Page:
Amendment of paragraph 265(e)

Item 52

8.116       Section 265 of the PPS Act provides a Guide Statement for Chapter 8 of the Act (Miscellaneous).

8.117       This item amends paragraph 265(e) to insert the words ‘and what constitutes knowledge’.  This corrects an omission in the Guide statement.

Amendment of paragraph 267(1)(b)

Item 53

8.118       Section 267 provides for the vesting of an unperfected PPSA security interest in the grantor on the grantor’s winding up or bankruptcy (subsection 267(2)).

8.119       This item changes the timing references in paragraph 267(1)(b) to the particular time at which the relevant insolvency/bankruptcy event occurs—rather than to the beginning of the day on which it occurs.  This ensures that a PPSA security interest does not vest in the grantor despite being perfected on the same day but before the insolvency or bankruptcy event.  The effect of this change is that the common law ‘zero hour rule’ does not apply to the vesting rule in subsection 267(2).  This ‘zero hour rule’ deems an insolvency to begin at the instant after midnight of the day on which the insolvency occurs. 

Amendment of subsection 267(2)

Items 54 and 55

8.120       Subsection 267(2) operates to vest certain unperfected PPSA security interests in the grantor, if the grantor becomes bankrupt or is wound up.

8.121       Item 54 amends subsection 267(2) to remove the words ‘unless the security interest is unaffected by this section because of section 268’.  These words are unnecessary, as section ◦ 268 will operates on its own to establish exceptions to subsection 267(2).

8.122       Item 55 inserts a note after subsection 267(2) alerting the reader to the exceptions in section 268.

Amendment of section 268

Items 56 and 57

8.123       Section 268 of the PPS Act sets out certain interests which are unaffected by the vesting rule in subsection 267(2).

8.124       Item 56 replaces the current subsection 268(1).  The amendment expands the exclusion to a PPSA security interest of a transferee under a transfer of an account or chattel paper, if the transfer does not secure payment or performance of an obligation.  It would not be appropriate to vest a PPSA security interest in the grantor if the secured party has provided full value to the grantor for the transfer of the account or chattel paper.  To do so would give the insolvent or bankrupt grantor the benefit of both the value provided on the transfer and also the transferred account or chattel paper.

8.125       Item 57 omits subsection 268(3), which is incorporated into the amended subsection 268(1).

Amendment of subsection 317(1)

Item 58

8.126       This item omits the current words ‘(when a non-constitutional security interest becomes a constitutional security interest)’ and replaces it with ‘(personal property taken free of security interest when Act starts to operate)’.

8.127       This amendment corrects the incorrect reference to the heading of section 251.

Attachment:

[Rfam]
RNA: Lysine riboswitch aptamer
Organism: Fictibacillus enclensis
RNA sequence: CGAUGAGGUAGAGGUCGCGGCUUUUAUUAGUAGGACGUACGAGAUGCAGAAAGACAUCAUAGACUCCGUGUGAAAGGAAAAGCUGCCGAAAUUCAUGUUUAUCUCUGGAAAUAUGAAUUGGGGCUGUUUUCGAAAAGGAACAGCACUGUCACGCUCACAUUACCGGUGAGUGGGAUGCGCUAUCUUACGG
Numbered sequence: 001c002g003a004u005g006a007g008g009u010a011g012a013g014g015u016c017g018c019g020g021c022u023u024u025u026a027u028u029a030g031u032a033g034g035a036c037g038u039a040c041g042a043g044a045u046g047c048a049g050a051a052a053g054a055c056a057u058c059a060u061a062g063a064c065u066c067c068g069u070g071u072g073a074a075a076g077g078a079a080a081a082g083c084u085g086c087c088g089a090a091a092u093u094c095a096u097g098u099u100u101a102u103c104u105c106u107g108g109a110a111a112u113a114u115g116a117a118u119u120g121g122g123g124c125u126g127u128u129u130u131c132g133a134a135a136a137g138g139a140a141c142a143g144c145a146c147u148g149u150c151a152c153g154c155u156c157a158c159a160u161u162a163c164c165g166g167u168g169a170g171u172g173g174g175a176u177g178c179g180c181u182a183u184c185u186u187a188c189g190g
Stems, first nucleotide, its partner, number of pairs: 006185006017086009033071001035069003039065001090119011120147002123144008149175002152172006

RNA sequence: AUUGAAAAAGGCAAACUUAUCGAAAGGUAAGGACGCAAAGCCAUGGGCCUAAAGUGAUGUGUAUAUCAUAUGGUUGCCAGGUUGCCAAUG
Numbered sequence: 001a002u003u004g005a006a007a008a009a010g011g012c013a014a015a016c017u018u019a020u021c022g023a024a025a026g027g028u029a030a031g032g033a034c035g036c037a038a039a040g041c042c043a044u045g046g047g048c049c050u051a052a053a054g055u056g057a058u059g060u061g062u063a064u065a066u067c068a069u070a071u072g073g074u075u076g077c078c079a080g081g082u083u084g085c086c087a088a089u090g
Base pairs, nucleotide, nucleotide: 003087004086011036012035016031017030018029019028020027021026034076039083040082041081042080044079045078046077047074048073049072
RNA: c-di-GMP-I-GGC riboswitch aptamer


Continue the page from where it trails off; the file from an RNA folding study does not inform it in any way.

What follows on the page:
Amendment of subsection 327(1)

Items 59 and 60

8.128       These items correct a drafting error clarifying the scope of the following provisions of section 327.

Amendment of section 338

Item 61

8.129       Section 338 provides the Guide Statement for Part 9.5 of the PPS Act (Charges and fixed and floating charges).

8.130       This item corrects a drafting error clarifying that the intended operation of the provisions on charges and fixed and floating charges extends to all Commonwealth legislation. 

Amendment of subsection 339(1)

Item 62

8.131       Section 339 of the PPS Act provides that transactions structured as fixed charges or floating charges would be treated as security interests under the PPS Act.

8.132       This item inserts a new paragraph 339(1)(c), which limits the application of the section by adding a requirement that ‘the charge is a security interest to which this Act applies.’

8.133       This amendment ensures that section 339 applies to references to charges only to the extent that they are security interests.

Amendment of subsection 340(5)

Item 63

8.134       This item corrects a drafting error. 

Amendment of section 342

Item 64

8.135       Item 64 corrects a drafting error.

 

 



Explanation of items

 

9.      Schedule 5 - Other legislation

Schedule 5 amends nine pieces of Commonwealth legislation as follows:

Amendments to the Air Services Act 1995 to protect the priority of statutory liens held by Air Services Australia over aircraft and ensure concepts under that Act and the PPS Bill are harmonised. 

Amendments to the Bankruptcy Act 1966 will ensure there are no inconsistencies with the PPS Bill.  This will be done by aligning the definition of secured creditor in the Bankruptcy Act with the definition of secured party in the PPS Bill.  This will mean that secured parties under the PPS Bill are also secured for the purposes of the Bankruptcy Act and that, provided they have perfected their PPSA security interests (interests to which the PPS Bill applies), their PPSA security interest would not vest in a bankrupt estate and they retain the right to enforce without having to prove in the bankruptcy with unsecured creditors.